Post # 17
I had no idea people handwrote interview thank you notes. I was always taught that it was too casual and borderline unprofessional – at least that’s what I was taught. I guess it probably depends on your industry though.
Post # 18
For all the interviews I had I did an e-mail follow-up with a thank-you and I would try to reference the interview in some way: ask a question, add a note about something I said, etc. For example, for the job I have now, after my interview I e-mailed my interviewer and thanked him and wished his family member well after their recent surgery (that he mentioned at the time).
Honestly I think e-mail is best. They get it almost instantly and you don’t have to worry about it getting lost and it’s only as personal as you make it.
Post # 19
@MrsPanda99: one of my friends is a VP at a huge corporation and he interviews and hires people all the time. he always says that thank you notes are an overkill for him.
Post # 20
I would go with an email and if you know it’s going to be a while for the final decision, then send a hard copy. Some hiring managers, like mine, will extend the offer the same day or the next business day so there’s no way a handwritten note will make it unless you drop it off in a post office adjacent to the place immediately after your interview.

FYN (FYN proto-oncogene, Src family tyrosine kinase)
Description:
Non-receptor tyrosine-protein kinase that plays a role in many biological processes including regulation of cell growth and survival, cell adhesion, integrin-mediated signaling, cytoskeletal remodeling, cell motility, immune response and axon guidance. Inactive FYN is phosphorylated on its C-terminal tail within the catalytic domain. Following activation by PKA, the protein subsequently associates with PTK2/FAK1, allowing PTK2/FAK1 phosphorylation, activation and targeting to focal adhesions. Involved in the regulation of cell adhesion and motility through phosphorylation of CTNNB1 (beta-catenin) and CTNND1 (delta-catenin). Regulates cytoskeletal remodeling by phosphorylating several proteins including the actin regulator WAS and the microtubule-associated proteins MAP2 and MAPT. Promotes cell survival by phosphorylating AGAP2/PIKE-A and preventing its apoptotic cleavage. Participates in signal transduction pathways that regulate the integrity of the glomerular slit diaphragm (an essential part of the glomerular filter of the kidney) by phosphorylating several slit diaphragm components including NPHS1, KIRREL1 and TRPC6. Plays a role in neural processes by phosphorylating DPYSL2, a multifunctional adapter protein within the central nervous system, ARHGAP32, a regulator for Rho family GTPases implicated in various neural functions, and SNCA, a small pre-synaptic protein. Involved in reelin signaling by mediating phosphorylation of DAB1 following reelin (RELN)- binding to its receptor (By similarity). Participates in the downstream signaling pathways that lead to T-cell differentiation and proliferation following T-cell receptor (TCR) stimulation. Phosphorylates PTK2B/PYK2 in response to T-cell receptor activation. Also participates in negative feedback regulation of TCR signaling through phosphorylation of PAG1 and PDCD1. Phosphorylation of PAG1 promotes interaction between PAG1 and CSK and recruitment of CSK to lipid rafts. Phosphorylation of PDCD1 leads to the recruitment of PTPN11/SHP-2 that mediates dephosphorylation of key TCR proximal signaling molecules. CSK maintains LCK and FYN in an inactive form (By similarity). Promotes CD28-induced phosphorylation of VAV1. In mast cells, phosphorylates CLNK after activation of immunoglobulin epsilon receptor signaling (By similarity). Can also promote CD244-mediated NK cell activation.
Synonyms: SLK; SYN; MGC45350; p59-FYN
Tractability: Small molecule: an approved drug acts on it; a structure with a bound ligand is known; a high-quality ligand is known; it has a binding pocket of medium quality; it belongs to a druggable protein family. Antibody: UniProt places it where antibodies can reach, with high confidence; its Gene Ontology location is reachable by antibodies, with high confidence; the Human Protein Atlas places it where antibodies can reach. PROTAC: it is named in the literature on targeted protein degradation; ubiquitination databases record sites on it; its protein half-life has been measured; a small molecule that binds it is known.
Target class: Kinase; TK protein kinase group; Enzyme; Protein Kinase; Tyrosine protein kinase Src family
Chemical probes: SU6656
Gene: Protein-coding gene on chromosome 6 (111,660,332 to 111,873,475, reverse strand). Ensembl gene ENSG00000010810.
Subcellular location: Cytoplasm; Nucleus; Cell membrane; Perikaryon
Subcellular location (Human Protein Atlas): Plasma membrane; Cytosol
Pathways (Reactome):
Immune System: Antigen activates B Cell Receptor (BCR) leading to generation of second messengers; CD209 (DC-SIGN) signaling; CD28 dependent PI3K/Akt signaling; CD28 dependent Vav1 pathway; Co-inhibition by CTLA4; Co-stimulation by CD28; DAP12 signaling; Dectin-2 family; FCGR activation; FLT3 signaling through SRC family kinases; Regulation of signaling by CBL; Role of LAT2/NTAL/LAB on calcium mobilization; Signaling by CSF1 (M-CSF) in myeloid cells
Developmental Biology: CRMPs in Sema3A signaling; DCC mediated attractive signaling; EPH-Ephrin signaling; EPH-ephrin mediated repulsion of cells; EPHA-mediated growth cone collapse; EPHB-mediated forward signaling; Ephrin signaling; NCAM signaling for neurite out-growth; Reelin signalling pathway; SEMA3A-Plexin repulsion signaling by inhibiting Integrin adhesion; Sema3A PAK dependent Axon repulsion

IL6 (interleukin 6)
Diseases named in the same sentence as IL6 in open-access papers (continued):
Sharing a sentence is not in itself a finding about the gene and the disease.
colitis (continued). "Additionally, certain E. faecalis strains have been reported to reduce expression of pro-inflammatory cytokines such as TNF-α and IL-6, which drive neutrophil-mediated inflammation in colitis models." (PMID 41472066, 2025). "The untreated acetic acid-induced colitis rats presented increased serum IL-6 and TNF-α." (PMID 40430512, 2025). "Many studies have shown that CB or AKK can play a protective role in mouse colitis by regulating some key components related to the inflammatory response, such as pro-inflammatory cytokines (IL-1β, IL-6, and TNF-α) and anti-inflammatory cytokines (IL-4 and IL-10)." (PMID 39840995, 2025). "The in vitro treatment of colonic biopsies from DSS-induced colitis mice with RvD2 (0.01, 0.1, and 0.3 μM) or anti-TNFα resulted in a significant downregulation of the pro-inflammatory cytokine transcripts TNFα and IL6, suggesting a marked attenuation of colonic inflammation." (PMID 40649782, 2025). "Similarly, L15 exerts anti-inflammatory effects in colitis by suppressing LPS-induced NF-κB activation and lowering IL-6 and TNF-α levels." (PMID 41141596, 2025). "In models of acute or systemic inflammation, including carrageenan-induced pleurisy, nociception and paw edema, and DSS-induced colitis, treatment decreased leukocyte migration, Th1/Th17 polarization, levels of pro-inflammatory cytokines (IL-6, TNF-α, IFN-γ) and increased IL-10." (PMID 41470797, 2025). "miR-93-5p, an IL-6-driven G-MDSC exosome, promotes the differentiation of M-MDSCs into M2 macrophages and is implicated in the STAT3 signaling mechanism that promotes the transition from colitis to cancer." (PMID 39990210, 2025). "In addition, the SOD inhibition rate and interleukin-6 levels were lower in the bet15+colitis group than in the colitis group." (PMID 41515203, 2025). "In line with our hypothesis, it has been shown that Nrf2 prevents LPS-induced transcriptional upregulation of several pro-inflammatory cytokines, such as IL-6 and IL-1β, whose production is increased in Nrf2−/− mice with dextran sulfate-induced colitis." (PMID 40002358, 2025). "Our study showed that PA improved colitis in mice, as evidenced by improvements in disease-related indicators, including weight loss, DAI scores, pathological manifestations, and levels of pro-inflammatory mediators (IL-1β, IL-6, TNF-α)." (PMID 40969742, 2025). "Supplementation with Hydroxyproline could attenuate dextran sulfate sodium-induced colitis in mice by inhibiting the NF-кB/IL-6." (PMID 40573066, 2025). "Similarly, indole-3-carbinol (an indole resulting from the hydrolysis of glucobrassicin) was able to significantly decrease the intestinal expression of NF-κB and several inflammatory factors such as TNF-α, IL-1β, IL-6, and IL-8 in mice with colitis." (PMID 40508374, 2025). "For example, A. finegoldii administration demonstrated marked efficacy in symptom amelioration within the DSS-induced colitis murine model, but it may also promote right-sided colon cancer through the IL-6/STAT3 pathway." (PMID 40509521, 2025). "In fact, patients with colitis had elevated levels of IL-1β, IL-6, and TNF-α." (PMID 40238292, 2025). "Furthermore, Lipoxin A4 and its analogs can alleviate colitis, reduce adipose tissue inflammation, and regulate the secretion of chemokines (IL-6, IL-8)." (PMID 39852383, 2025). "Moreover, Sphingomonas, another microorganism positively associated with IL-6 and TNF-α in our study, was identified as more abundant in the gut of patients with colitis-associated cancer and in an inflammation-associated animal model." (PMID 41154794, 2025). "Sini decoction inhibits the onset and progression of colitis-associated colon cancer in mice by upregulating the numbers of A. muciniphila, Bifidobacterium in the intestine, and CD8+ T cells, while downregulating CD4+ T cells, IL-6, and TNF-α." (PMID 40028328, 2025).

I should also mention that depending on the organization, they may not check their mail boxes (e.g. my manager never checks his mailbox for letters since he never gets them) so there’s a chance they may not see it until well after they’ve hired someone. I check my mailbox more often because I occasionally get invoices and the like, but my manager (a Director) never gets anything via USPS. As such, an email is always a good idea IMO.
The past few times I’ve interviewed candidates, I’ve only received email TYs.
Post # 21
@bebero: I have never heard of anyone not sending a thank you email. It takes 2 seconds and keeps you top of mind. An actual note would just be ridiculous in my mind. I would immediatly think, “how desperate this candidate must be for a job.”